Alopecia, or alopecia areata, is an autoimmune disorder characterized by loss of hair from the scalp, usually in clumps. After the disease takes hold, experts at WebMD say symptoms appear primarily in the form of patchy hair loss. Hair falls out in clumps or clusters, leaving shiny bald spots on the scalps.
Although alopecia produces unsightly bald patches, hair loss usually comes and goes. Hair lost during one flare-up might ultimately regrow. Researchers at WebMD say this growth-loss pattern generally takes place during several months. Afflicted individuals might lose hair from one spot on their heads for a month or more, but those hairs may eventually grow back in one month or several months. Sometimes, hair grows back in strands identical to those lost, but other times in comes back thinner or in different colors.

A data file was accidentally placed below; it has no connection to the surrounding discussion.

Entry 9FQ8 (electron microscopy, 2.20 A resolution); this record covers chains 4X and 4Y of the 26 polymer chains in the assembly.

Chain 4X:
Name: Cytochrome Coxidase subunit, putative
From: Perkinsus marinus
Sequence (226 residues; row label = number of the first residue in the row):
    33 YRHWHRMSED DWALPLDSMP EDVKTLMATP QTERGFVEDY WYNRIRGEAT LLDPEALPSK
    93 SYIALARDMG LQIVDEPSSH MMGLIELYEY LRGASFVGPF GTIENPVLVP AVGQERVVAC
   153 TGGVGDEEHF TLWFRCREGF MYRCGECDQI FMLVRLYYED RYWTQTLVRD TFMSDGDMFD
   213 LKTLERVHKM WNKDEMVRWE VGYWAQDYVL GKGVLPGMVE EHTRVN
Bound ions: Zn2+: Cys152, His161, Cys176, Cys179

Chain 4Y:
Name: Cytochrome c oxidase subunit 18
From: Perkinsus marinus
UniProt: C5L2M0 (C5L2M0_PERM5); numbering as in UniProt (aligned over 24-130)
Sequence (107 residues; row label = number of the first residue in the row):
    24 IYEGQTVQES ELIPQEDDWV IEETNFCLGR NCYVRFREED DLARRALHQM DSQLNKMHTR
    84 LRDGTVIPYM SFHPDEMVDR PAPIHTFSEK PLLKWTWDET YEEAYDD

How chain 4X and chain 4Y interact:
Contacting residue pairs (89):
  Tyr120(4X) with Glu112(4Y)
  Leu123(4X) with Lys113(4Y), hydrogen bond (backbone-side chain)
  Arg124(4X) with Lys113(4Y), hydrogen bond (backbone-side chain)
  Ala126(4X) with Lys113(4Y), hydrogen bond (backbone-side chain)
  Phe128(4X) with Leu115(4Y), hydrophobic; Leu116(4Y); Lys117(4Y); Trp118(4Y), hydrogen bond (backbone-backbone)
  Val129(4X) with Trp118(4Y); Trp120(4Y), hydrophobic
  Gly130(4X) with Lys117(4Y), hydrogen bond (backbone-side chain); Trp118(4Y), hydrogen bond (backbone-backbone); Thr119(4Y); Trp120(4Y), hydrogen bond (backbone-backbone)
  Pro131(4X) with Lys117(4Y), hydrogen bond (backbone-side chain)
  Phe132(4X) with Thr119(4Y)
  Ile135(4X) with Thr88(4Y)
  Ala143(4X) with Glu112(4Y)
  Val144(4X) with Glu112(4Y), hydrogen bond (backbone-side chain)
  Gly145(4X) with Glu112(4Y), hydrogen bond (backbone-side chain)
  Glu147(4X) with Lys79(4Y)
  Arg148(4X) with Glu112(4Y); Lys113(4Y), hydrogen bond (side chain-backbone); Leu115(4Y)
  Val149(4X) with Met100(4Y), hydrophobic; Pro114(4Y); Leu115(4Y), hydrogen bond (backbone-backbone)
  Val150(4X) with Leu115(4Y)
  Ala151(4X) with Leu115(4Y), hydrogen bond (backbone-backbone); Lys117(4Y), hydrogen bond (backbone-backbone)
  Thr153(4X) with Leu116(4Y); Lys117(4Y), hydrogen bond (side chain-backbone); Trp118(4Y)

In extreme cases, this disease may produce chronic loss of scalp hair, along with loss of body hair. Some risk factors increases peoples' likelihood of developing chronic alopecia. Having a family history of alopecia, developing the condition before puberty, having an additional autoimmune disease and multiple previous episodes of substantial hair loss increase the risk of permanent hair loss. In addition to targeting the hair, alopecia sometimes affects the fingernails and toenails. Nails may develop pits or have uneven surfaces and altered appearances.